(Content warning: This article contains descriptions of sexual assault and ableism.)
In a Home Depot parking lot, 31-year-old Austin McBroom filmed himself whimpering in a cowboy hat. In dozens of Snapchat stories from Sunday, the former patriarch of the 18 million subscribers Ace Family channel starts stuck in the rain, until a nice stranger offers to drive him to a massage parlor. There, things become disturbing.
His masseuse, who happens to be a little person, ends up performing a bizarre and seemingly nonconsensual massage on McBroom. Though clearly staged (the masseuse was featured in other fictional videos on McBroom’s Snapchat last week), the interaction is unsettling.
In response, McBroom runs off with his clothes in his hand back to the RV he’s currently living in. But then, the masseuse follows him back to the RV, and the pair make up. They decide to go shopping at the supermarket.
This is just one strange day in the content of Austin McBroom, who has been confusing online onlookers with his content this month after divorcing his wife of seven years, Catherine.
On Jan. 12, Catherine announced on her Instagram that the pair have “mutually agreed to a divorce and will part amicably.” A few days after the announcement on Jan. 16, McBroom started his Snapchat saga in a sincere moment, stating that the marriage “hadn’t been easy for us the past few years” and that he’s looking for a home as close to his kids and Catherine as possible.
Though McBroom says he originally tried to get a house on the same street, that plan didn’t work out. He alleges he ended up getting an RV, which is still his base of operations for content. (McBroom did not respond to our request for comment via email).
Posting over 40 Snapchat stories almost every day since Jan 16, McBroom has consistently created absurd scenarios that have vlogified his life. It started small with getting parking tickets and complaining about a fever. But eventually, the videos moved into the absurd — with a song about his divorce featuring rapper DDG, doing yoga with OnlyFans creator ShawtyBae, and videos of him applying to work as a manager at CVS.
Many online are both enamored and confused by Austin McBroom’s antics, breathing more oxygen into his content. Channels like Tea Spill and the h3 podcast have been pulling in hundreds of thousands of views arguing about the legitimacy of his content and the ethics of some of his more controversial fake stories.
McBroom’s recurring use of little people like ShawtyBae in his videos also seems to have an ableist undertone or appear “mean,” as some commentators have argued. He’s used actors like that in the past, having a little person portray his opponent Gib before a fight in 2022.
Social media has been an even messier battleground, with some calling him the “funniest person on the internet” while others believe “someone (should) take Snapchat away from Austin Mcbroom.”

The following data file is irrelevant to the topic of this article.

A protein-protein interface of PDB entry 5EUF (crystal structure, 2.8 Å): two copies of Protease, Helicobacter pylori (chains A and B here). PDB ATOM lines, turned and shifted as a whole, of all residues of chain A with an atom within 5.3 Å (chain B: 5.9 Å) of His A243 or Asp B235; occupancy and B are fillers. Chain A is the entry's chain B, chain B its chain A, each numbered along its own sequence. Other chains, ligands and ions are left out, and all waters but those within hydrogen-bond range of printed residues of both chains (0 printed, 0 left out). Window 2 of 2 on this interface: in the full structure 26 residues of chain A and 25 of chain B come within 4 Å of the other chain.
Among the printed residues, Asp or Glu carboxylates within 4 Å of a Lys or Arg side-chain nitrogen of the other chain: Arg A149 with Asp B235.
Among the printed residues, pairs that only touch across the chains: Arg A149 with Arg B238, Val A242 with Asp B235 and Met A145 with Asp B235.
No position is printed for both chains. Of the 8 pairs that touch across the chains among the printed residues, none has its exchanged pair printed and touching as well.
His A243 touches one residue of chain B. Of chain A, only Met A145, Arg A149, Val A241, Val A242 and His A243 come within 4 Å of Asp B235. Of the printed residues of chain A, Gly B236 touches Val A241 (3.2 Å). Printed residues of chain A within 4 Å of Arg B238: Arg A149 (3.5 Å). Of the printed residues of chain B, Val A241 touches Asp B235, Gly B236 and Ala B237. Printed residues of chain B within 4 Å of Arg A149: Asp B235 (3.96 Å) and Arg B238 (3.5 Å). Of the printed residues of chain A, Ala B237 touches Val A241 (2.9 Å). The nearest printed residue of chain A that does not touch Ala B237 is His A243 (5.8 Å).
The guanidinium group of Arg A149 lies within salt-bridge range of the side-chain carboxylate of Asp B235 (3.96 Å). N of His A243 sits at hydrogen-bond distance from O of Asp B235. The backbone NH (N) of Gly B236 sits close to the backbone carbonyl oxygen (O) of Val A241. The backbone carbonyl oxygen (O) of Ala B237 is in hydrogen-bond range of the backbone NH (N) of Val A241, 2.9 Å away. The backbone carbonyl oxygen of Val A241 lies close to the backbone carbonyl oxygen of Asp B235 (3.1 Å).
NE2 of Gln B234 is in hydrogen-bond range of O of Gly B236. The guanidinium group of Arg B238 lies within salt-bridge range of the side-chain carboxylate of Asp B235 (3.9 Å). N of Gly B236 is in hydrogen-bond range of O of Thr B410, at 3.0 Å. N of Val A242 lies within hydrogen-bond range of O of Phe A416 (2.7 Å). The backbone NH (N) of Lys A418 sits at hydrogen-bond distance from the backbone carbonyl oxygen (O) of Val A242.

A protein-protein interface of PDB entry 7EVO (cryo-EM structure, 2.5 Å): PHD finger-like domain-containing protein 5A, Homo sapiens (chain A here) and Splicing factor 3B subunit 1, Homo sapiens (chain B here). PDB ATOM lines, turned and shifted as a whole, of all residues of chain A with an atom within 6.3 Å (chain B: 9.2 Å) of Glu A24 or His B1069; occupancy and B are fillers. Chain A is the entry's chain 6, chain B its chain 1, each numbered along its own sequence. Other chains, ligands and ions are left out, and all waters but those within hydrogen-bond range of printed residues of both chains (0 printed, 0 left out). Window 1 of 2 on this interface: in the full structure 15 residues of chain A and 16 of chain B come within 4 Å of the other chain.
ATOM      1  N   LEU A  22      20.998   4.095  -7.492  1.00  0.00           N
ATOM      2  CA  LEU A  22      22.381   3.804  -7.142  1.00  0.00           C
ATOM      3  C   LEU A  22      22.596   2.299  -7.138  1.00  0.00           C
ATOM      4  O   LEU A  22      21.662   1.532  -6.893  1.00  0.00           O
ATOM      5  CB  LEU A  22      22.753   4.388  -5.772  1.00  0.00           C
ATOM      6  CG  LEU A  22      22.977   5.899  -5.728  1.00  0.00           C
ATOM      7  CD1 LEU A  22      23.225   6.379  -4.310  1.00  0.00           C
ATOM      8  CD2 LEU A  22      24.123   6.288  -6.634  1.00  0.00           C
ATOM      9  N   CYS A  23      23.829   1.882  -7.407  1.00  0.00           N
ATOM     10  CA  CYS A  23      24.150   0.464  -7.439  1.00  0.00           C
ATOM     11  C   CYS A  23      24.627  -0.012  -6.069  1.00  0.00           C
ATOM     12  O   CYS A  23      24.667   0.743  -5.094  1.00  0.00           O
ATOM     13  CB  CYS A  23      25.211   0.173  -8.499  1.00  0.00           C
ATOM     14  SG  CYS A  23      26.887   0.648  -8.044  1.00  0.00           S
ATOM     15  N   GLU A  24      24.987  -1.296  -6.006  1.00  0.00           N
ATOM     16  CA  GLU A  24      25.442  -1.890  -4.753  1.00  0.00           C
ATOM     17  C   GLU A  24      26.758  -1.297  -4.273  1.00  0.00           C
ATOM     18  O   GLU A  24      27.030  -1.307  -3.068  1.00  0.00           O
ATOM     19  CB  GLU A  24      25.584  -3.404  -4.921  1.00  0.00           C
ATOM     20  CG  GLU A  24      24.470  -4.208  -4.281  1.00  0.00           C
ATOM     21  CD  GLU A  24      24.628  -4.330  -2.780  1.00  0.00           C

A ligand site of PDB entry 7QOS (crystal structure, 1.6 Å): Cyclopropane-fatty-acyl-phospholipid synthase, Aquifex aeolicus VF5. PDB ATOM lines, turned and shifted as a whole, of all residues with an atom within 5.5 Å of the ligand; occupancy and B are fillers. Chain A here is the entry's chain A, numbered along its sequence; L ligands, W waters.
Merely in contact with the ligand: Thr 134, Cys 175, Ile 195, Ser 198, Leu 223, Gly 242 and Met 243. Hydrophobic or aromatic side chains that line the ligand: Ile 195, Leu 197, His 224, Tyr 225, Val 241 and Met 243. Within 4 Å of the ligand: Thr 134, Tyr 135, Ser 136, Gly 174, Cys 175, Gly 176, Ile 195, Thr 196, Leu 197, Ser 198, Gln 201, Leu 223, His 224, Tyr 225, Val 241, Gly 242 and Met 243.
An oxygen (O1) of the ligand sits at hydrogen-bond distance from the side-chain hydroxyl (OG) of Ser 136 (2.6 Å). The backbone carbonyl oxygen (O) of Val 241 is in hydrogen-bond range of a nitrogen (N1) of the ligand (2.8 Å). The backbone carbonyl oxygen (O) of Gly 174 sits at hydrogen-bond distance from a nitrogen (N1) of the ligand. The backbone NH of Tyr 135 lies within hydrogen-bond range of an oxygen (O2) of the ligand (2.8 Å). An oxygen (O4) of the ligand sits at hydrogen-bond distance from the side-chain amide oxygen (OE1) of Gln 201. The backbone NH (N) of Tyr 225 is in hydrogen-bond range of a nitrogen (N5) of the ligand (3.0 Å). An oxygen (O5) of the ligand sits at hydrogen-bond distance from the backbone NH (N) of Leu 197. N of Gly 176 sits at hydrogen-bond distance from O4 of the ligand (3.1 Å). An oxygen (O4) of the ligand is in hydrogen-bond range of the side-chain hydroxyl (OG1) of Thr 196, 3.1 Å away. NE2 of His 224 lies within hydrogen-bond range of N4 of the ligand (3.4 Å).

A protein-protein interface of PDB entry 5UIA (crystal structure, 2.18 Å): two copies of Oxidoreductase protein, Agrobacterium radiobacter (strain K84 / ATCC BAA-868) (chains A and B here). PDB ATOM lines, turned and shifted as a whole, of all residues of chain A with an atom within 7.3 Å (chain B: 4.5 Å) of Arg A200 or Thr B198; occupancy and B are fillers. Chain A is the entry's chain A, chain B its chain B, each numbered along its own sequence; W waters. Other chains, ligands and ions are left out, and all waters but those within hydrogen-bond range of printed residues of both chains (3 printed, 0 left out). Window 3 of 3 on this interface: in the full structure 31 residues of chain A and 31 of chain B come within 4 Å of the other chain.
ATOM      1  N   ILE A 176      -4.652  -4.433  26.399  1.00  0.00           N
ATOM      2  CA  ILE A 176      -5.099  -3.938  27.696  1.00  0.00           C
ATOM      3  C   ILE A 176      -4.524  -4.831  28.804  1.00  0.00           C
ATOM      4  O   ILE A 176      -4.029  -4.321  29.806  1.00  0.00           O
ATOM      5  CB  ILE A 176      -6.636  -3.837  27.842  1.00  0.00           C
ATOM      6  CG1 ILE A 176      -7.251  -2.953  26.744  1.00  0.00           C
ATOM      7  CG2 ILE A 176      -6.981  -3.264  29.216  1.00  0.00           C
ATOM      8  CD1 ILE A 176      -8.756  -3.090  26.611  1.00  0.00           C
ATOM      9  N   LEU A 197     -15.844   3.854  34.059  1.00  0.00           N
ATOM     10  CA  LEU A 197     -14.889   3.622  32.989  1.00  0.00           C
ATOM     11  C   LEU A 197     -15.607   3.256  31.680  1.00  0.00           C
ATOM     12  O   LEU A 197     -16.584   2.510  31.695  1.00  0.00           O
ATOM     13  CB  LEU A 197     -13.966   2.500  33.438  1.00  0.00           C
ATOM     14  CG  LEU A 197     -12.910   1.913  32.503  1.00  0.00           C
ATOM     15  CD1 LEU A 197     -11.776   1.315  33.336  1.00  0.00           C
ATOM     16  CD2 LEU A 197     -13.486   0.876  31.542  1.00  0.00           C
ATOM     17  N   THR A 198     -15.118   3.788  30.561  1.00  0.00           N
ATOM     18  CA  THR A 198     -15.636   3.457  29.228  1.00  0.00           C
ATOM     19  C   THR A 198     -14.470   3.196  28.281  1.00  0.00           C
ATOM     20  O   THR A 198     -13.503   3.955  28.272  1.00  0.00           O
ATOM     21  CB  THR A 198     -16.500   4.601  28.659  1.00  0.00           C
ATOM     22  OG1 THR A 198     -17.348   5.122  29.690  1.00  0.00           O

Catherine and Austin McBroom started the Ace Family channel in 2016, marrying a year later and eventually having three children together. Their content was highly successful, often using clickbait thumbnails full of gross, sexual, and just plain weird content to pull in a young but adoring fan base.
As previously reported by Passionfruit, the family has been at the heart of many controversies in recent years. In 2019, Austin bought a phallic-shaped lollipop for his young daughter, sparking outrage. Then, beauty vlogger Cole Carrigan accused him of sexual assault, which McBroom denied in a Twitter post. In 2020, Austin posted a vlog of him using his jetski in their pool, which neighbors beneath them alleged caused mudslides, dealing property damage.
The McBroom family has been reportedly hit by multiple lawsuits, allegations of not paying event performers and hosting an unlawful parade, as well as scrutiny for moving into a new mansion after the foreclosure of their $10 million dollar house resulting from the accumulation of millions of dollars in debt.
Austin McBroom stopped posting on YouTube in 2023, moving over to Snapchat full-time. It’s unclear why exactly Austin chose Snapchat. Through its Spotlight fund, creators like Katie Feeney have reportedly earned over $1 million, and with the Snap Stars program, top creators can earn a revenue share (though it’s unclear how much).
Snapchat also has a much larger younger demographic, with users aged 15 to 25 making up 48 percent of users in 2020, according to Statista. McBroom seemingly understands the value of being in the public spotlight, turning controversy into monetizable views. His overwhelmingly young audience might not be able to tell the difference between scripted content and the real thing.
McBroom’s fans may watch for hours, worried about the woes of the former family man, giving him the engagement and clicks needed to pay for the finer things. Even those with fully developed frontal cortexes have at least some fascination with watching McBroom, arguing over how real any of it is and growing his reach.
But to maintain that level of growth, he’s going to keep pushing the weirdness of his videos, either ending in a more viral moment or a lackluster fizzle. Either way, it’s all for the views.